Well, no one’s going to mistake this for a Strokes album. Sure, Phrazes For The Young shares a voice with Julian Casablancas’ recently silent band, and occasionally it even shares The Strokes’ love of nervous energy and oddly angled hooks. But the building materials have changed, with Casablancas tiptoeing out of his ’70s CBGB comfort zone to bring in ’80s synths. And the voice has changed as well, both sonically and lyrically. Here Casablancas reaches beyond his familiar sneering readings to occasionally (gasp!) emote from the heart. “Somewhere along the way, my bitterness turned to anger,” he sings on the album-opener, “Out Of The Blue.” Emo it isn’t, but the sincerity still sounds shocking, considering the source.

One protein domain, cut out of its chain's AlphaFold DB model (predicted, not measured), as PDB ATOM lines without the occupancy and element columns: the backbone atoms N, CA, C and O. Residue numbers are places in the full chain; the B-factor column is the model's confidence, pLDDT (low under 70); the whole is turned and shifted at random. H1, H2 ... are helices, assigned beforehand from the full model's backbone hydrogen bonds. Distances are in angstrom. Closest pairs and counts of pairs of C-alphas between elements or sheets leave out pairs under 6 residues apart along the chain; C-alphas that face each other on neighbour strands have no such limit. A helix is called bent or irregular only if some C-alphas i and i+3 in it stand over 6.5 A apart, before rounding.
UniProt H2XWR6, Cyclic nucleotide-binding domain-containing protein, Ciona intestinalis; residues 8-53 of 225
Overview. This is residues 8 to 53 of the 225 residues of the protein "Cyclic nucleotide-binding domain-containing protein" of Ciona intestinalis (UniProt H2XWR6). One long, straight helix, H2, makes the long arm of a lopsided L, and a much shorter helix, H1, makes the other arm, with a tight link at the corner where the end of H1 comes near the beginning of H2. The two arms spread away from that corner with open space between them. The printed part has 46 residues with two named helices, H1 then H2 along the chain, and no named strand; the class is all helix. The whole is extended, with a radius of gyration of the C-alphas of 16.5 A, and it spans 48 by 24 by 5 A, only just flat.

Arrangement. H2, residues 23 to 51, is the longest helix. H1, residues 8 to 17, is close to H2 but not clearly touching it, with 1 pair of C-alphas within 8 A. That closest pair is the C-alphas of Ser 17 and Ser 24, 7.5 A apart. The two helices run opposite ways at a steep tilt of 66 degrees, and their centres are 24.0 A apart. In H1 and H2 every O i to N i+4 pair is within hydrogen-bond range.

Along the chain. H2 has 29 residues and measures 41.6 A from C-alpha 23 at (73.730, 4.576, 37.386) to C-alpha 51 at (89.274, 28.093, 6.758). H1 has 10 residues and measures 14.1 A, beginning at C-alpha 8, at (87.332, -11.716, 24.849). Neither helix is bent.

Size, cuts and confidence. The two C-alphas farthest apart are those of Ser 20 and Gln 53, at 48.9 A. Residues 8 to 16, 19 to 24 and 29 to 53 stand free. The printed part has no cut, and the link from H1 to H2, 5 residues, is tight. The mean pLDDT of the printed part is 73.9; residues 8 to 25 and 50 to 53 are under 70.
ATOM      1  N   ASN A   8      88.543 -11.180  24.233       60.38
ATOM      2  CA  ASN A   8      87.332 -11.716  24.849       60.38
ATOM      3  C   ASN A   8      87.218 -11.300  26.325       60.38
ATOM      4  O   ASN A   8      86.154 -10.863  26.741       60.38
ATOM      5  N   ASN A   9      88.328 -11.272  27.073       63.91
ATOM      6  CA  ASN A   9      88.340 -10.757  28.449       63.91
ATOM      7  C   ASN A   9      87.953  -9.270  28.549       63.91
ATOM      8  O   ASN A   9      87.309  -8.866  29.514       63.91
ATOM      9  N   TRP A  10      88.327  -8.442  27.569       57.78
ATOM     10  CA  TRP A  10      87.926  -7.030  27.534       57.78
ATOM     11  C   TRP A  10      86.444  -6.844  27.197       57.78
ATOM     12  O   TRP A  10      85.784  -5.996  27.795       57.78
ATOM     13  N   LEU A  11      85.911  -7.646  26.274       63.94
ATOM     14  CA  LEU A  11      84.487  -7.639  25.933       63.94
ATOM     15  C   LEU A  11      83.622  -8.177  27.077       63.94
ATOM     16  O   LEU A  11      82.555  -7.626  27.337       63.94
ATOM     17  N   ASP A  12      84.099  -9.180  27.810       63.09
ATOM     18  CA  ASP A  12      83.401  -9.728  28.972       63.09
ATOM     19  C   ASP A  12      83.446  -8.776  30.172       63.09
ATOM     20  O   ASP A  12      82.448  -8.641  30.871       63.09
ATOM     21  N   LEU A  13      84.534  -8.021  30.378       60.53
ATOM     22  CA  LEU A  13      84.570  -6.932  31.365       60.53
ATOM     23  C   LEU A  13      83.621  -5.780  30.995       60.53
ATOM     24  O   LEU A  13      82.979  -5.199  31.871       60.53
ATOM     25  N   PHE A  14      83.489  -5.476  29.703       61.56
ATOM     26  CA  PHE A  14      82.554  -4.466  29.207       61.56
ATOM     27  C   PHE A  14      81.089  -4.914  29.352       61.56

At a mere eight tracks long, Phrazes would ideally be an uninterrupted collection of assured stunners. It isn’t, but it does establish Casablancas as a solo artist worth following, thanks to tracks like “Left & Right In The Dark”—which alternates childhood reflections with sounds that would fit nicely on a Duran Duran album—and the first single, “11th Dimension,” a catchy, overreaching barrage of edgy jangle and enveloping keyboards. Then there’s “Ludlow St.,” an unexpectedly twangy Manhattan history lesson that points toward directions still unexplored. Burdened with the responsibility of assuring the future of rock at the beginning of this decade, Casablancas now looks like he could have a decent future of his own.